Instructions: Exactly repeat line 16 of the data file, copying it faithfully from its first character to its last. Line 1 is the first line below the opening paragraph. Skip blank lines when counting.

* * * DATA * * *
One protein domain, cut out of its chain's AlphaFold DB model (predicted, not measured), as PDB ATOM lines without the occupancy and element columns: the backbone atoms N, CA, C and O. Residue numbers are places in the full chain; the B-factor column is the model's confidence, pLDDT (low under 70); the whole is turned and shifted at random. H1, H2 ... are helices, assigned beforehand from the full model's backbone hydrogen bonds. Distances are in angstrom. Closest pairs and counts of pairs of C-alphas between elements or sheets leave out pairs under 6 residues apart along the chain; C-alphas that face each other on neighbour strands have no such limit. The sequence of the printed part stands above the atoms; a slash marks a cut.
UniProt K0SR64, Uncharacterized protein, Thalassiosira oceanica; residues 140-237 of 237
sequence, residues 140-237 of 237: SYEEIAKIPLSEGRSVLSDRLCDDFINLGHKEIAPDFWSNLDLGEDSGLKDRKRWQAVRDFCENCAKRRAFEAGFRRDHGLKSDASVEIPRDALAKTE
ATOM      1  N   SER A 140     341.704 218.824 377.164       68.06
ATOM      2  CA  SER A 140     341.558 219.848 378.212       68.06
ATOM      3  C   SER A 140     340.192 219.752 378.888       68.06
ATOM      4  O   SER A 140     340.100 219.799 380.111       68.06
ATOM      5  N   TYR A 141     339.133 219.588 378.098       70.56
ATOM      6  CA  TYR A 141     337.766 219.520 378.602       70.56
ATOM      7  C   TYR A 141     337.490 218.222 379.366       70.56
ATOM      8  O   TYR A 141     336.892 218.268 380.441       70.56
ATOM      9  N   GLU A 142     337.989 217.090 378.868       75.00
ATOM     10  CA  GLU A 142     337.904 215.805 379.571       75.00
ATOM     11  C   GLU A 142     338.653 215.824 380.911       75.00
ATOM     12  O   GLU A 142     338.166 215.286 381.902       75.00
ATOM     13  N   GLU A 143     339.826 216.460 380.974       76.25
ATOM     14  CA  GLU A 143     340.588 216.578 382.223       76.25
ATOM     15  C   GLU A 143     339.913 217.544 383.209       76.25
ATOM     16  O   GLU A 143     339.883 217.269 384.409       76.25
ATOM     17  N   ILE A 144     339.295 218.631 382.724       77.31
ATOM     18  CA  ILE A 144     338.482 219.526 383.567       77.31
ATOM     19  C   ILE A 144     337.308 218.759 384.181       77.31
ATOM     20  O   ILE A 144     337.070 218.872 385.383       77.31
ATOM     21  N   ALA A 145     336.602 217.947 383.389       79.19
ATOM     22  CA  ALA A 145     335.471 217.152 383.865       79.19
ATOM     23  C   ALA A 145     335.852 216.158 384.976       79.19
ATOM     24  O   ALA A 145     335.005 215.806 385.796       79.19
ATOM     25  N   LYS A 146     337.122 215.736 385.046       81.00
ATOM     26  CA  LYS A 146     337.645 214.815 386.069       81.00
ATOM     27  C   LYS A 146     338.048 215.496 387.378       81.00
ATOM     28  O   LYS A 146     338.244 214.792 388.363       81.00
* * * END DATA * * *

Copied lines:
ATOM     14  CA  GLU A 143     340.588 216.578 382.223       76.25